THE NEW WORLD (Terrence Malick, 2005)
Terrence Malick’s THE NEW WORLD is a nearly plotless version of the Pocahontas story. The British arrive in America to establish a colony, but they quickly discover that the effort will be much tougher than they have anticipated. Running low on supplies, John Smith (Colin Farrell) is sent on a mission to trade with the Native Americans, referred to as “the naturals” in the film. He is captured and prepared for execution when Pocahontas (Q’Orianka Kilcher) throws herself upon him to spare his life. Their connection and her eventual transition to life with the colonists provide the basis for THE NEW WORLD.
Malick is less a storyteller and more a visual poet. He’s a master at producing magnificent images and creating a lyrical tone with the rhythms of nature. There are few more thrilling moments in last year’s films than the arrival of the English ships scored to a selection from Wagner’s THE RING. Malick’s meditative films are not to everyone’s tastes, and THE NEW WORLD is sure to frustrate those expecting more traditional exposition.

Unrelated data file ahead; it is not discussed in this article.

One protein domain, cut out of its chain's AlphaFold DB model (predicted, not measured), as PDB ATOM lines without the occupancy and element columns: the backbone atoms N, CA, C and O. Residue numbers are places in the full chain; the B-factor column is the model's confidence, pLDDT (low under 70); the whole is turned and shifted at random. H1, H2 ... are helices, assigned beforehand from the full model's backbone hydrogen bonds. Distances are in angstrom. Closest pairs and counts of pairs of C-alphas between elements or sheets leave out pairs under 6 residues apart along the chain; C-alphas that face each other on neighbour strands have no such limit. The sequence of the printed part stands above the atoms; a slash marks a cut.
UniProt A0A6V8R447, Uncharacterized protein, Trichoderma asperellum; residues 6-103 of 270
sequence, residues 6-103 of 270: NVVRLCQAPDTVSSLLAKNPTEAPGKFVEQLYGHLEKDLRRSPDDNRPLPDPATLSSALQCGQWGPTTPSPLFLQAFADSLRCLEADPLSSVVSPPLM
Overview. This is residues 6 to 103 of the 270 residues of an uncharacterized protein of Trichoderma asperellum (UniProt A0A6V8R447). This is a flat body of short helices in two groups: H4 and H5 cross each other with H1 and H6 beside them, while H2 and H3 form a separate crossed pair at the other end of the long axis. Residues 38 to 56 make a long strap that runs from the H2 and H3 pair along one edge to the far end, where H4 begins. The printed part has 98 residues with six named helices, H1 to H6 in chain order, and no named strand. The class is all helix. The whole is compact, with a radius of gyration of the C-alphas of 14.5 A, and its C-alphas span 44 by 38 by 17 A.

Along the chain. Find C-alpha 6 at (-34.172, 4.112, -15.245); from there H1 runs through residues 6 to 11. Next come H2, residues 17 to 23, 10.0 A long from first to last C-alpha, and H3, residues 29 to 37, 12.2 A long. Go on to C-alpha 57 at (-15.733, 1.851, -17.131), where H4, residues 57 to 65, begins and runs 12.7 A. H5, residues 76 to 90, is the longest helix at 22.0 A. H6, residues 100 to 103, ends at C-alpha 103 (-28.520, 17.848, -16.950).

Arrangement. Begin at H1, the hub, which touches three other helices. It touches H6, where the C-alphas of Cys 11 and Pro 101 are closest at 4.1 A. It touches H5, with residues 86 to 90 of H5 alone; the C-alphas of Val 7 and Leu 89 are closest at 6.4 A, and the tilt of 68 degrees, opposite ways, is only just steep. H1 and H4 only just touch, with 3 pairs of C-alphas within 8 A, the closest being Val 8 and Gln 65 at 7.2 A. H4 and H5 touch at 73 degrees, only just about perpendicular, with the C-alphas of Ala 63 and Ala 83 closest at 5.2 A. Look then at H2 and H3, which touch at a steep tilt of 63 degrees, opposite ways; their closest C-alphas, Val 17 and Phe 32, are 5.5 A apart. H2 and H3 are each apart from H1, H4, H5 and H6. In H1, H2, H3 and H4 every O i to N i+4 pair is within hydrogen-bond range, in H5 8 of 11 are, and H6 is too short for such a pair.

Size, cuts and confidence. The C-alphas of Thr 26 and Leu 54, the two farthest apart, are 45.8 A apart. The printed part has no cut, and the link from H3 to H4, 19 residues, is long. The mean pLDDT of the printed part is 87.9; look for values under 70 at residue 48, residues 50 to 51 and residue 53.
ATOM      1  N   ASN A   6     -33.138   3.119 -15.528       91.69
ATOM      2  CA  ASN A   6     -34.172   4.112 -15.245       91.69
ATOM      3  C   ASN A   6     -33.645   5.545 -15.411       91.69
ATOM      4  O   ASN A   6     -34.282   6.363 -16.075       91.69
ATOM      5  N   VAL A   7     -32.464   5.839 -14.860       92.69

Since Malick tells Pocahontas’ story, it’s fair to interpret the new world as being London and not the virgin lands of America. Indeed, upon arriving on England’s shores, the enormous stone buildings and manicured foliage look foreign in comparison to the untamed landscapes she called home. Emmanuel Lubezki’s sun-dappled cinematography is frequently stunning in how it captures the American wilderness and contrasts with London’s ordered nature and society. Newcomer Q’Orianka Kilcher gives a breakthrough performance as Pocahontas. Her transformation from an innocent in Eden to a stranger in a strange land and back again is a remarkable bit of largely nonverbal acting.